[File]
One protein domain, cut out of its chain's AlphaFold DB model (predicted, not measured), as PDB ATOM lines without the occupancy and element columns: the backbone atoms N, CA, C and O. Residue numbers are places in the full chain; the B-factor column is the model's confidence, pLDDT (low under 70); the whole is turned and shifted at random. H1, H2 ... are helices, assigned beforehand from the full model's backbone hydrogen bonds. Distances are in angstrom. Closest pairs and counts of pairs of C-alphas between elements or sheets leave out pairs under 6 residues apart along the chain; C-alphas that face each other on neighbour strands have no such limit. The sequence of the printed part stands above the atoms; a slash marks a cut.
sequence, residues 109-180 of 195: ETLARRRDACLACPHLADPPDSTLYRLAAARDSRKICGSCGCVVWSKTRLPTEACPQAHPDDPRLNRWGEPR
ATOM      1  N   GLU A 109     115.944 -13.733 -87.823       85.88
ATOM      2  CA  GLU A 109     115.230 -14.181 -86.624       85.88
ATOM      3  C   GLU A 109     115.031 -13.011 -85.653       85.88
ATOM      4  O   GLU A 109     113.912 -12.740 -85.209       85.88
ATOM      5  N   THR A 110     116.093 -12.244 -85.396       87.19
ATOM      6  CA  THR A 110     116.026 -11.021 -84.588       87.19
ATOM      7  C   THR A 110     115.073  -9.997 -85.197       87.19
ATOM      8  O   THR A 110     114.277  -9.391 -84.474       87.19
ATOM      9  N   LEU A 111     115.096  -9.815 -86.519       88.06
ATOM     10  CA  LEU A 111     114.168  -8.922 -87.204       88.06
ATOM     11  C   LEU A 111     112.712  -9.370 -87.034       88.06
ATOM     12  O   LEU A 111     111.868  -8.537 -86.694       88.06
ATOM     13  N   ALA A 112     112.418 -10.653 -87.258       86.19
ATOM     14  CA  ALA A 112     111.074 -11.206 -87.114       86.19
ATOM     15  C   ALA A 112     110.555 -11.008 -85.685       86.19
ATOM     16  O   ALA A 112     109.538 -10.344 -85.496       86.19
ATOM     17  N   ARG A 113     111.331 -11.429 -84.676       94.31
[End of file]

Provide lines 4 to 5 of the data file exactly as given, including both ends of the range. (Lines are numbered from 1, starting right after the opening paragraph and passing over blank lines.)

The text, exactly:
ATOM      3  C   GLU A 109     115.031 -13.011 -85.653       85.88
ATOM      4  O   GLU A 109     113.912 -12.740 -85.209       85.88